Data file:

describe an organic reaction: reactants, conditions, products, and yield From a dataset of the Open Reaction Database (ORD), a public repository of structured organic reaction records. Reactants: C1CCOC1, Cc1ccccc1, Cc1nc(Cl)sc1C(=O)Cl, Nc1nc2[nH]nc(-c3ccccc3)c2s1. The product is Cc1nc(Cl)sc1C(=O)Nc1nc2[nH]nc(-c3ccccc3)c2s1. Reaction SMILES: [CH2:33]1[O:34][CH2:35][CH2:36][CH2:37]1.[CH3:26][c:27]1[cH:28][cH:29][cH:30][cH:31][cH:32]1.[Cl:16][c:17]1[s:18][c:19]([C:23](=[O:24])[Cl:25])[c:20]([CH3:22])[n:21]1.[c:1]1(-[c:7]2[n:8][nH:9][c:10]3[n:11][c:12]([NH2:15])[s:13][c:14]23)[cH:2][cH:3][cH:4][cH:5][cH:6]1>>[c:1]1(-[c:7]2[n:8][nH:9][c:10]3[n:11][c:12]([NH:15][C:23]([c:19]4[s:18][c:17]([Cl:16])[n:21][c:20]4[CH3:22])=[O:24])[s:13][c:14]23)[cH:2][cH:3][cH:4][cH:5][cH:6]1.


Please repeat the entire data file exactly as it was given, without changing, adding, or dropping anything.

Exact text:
describe an organic reaction: reactants, conditions, products, and yield From a dataset of the Open Reaction Database (ORD), a public repository of structured organic reaction records. Reactants: C1CCOC1, Cc1ccccc1, Cc1nc(Cl)sc1C(=O)Cl, Nc1nc2[nH]nc(-c3ccccc3)c2s1. The product is Cc1nc(Cl)sc1C(=O)Nc1nc2[nH]nc(-c3ccccc3)c2s1. Reaction SMILES: [CH2:33]1[O:34][CH2:35][CH2:36][CH2:37]1.[CH3:26][c:27]1[cH:28][cH:29][cH:30][cH:31][cH:32]1.[Cl:16][c:17]1[s:18][c:19]([C:23](=[O:24])[Cl:25])[c:20]([CH3:22])[n:21]1.[c:1]1(-[c:7]2[n:8][nH:9][c:10]3[n:11][c:12]([NH2:15])[s:13][c:14]23)[cH:2][cH:3][cH:4][cH:5][cH:6]1>>[c:1]1(-[c:7]2[n:8][nH:9][c:10]3[n:11][c:12]([NH:15][C:23]([c:19]4[s:18][c:17]([Cl:16])[n:21][c:20]4[CH3:22])=[O:24])[s:13][c:14]23)[cH:2][cH:3][cH:4][cH:5][cH:6]1.